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The Danforth.Deb Baic /The Globe and Mail

Two blocks from Woodbine subway station stand 1842 and 1846 Danforth Avenue. These modest storefronts wrapped in stucco house a nail salon and a grocer. They seem like nothing special. But Toronto heritage planners beg to differ; these are two of 966 buildings that they want to add to the city’s heritage register, because they form part of “a lively and dynamic streetscape.”

This broad-brush move, which will be discussed at Friday’s Toronto Preservation Board meeting, is the most dramatic change to heritage in the city in a generation. It reflects a belief among preservationists that the old commercial main streets need to be saved at all costs.

But the future and the past may collide here on the Danforth. The city’s planning department sees those same buildings as sites for redevelopment. Toronto will add about a million people in the next generation. It needs much more housing and the city’s plan would put much of that housing on sites like this.

How will this be resolved? Can it be? Nobody at city planning seems to know.

City Councillor Brad Bradford, a former Toronto city planner who now represents that area of the Danforth, has concerns with the scope of this week’s listings. “We have seen systemic challenges with our heritage system in the City of Toronto,” he acknowledged, recalling heritage controversies of the past five years including the Stollery’s building at Yonge and Bloor. “But sometimes the city will swing a big hammer to correct a problem and, in the process, actually create other challenges.”

His main concern is that heritage will “sterilize” sites and prevent their redevelopment. “We are in the midst of a housing crisis right now,” Mr. Bradford said, “and it’s important that we don’t sterilize sites that could provide a lot of housing opportunities by using overzealous heritage policies.”

Redevelopments on streets such as Danforth already face tight constraints. Buildings must be fairly short, and they have to avoid casting shadows on the street or nearby houses. (This is ridiculous, but it’s what planning calls for.) These buildings are not hugely profitable. Heritage retention, keeping an old façade or more, can kill a development with a hundred homes.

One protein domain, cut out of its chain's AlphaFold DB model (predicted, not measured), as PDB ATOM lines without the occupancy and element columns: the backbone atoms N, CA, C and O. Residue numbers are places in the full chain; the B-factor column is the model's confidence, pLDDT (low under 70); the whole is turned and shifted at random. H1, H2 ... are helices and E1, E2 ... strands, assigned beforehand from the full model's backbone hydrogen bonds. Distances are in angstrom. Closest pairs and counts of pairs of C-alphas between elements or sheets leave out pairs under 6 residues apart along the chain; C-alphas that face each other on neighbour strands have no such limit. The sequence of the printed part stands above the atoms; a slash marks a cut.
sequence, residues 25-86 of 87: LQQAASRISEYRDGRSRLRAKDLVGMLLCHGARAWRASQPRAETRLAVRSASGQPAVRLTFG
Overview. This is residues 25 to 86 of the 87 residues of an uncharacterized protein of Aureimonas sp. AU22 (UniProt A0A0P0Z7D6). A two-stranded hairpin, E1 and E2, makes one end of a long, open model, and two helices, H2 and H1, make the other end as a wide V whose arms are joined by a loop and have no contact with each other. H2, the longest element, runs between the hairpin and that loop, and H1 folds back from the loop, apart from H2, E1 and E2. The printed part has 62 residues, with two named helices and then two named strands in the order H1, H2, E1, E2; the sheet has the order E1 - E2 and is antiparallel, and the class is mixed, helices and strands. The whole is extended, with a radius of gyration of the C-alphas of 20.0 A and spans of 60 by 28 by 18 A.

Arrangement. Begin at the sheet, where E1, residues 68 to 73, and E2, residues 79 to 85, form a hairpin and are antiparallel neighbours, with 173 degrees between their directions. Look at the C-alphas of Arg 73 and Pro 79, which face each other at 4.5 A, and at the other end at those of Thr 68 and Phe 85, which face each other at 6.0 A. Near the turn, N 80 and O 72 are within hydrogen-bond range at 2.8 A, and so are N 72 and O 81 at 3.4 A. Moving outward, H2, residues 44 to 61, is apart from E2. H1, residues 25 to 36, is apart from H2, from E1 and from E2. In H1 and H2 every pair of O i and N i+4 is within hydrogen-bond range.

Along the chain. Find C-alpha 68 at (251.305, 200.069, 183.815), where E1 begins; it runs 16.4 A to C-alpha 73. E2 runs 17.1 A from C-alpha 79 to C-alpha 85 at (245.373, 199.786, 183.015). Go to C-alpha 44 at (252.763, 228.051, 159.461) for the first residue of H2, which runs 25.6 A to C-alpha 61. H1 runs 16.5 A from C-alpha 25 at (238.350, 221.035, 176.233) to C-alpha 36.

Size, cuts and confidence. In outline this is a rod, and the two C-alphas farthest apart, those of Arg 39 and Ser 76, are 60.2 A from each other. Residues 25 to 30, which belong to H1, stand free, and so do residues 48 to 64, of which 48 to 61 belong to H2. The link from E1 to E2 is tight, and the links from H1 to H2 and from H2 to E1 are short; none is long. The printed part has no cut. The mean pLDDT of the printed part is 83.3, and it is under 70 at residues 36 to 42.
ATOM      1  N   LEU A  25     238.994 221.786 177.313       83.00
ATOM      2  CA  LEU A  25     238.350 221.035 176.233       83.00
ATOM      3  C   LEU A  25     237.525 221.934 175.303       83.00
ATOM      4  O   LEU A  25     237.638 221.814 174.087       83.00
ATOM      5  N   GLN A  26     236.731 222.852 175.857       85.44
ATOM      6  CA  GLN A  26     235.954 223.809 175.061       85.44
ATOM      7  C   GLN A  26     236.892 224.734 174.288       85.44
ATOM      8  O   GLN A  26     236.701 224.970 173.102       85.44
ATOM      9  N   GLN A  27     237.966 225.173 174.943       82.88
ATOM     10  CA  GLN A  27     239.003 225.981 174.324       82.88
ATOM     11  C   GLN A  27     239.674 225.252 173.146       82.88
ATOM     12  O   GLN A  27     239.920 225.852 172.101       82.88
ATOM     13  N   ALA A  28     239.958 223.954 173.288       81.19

And many sites are at stake here. The 966 equal nearly 1 per cent of all the buildings in the entire City of Toronto. Staff say in a report that each has “contextual value, at minimum.” In other words, they’re important because they are part of a larger whole. They’re special because they’re ordinary.

Toronto’s Heritage Preservation Services staff have rarely done large-scale “batch listings” like this one. But they’ve done so previously in North Toronto, and now in Roncesvalles and Forest Hill, all to protect main streets in wealthy neighbourhoods full of lawyers and planners who hate development. Perhaps this is a coincidence.

But staff certainly haven’t protected other things. In recent years they have not listed batches of city schools, despite extensive research from the Architectural Conservancy of Ontario and advocacy. They haven’t listed batches of religious buildings, or banks, or winners of national architecture awards. And when heritage planners looked at the hugely important postwar neighbourhood of Don Mills, they started with a list of about 100 sites and ended up designating only 16.

Important city-owned 1960s housing? Not heritage. But on the Danforth, a homely 1920s greengrocer next to a subway station? Heritage.

As someone engaged with heritage preservation, I find this point of view troubling and familiar. In 2017 I co-authored a new edition of a comprehensive guidebook, Toronto Architecture: A City Guide. It became clear to me that the vast bulk of Toronto’s heritage apparatus over the past 40 years has been focused on a few places: the old house neighbourhoods that were occupied by 1960s gentrifiers. If you live in a multimillion-dollar house in Cabbagetown, heritage planning takes good care of you.

Mary MacDonald, the head of Heritage Preservation Services, wasn’t available for comment this week. But Gregg Lintern, the city’s chief planner, defended these listings as a form of catch-up. “Council has asked us many times to be more proactive about heritage,” he said. That makes for better decisions, he said. Like the city’s tree-protection policy, “it mediates between the various interests with respect to growth in Toronto,” he said.

But it doesn’t. It unbalances them. There are already strong forces pushing against development in upscale neighbourhoods: a lot of city councillors, most of the time. Every anti-development neighbour. Now they have new ammunition. These thousand buildings are irreplaceable parts of our heritage. The city’s Heritage Register says so!

Meanwhile, the city is desperately short on housing. Toronto grew by roughly 46,000 people in 2019, but completed only 13,016 housing units. That mismatch between supply and demand has been consistent for a generation. And a 2019 analysis for the city predicts that growth will double in the next decade.

Something has to give. And if the main streets are going to stay as they are, it’s time to acknowledge that Toronto’s vast swaths of house neighbourhoods need to see some real change and welcome more people. If only that were as easy as adding 966 buildings to a list.

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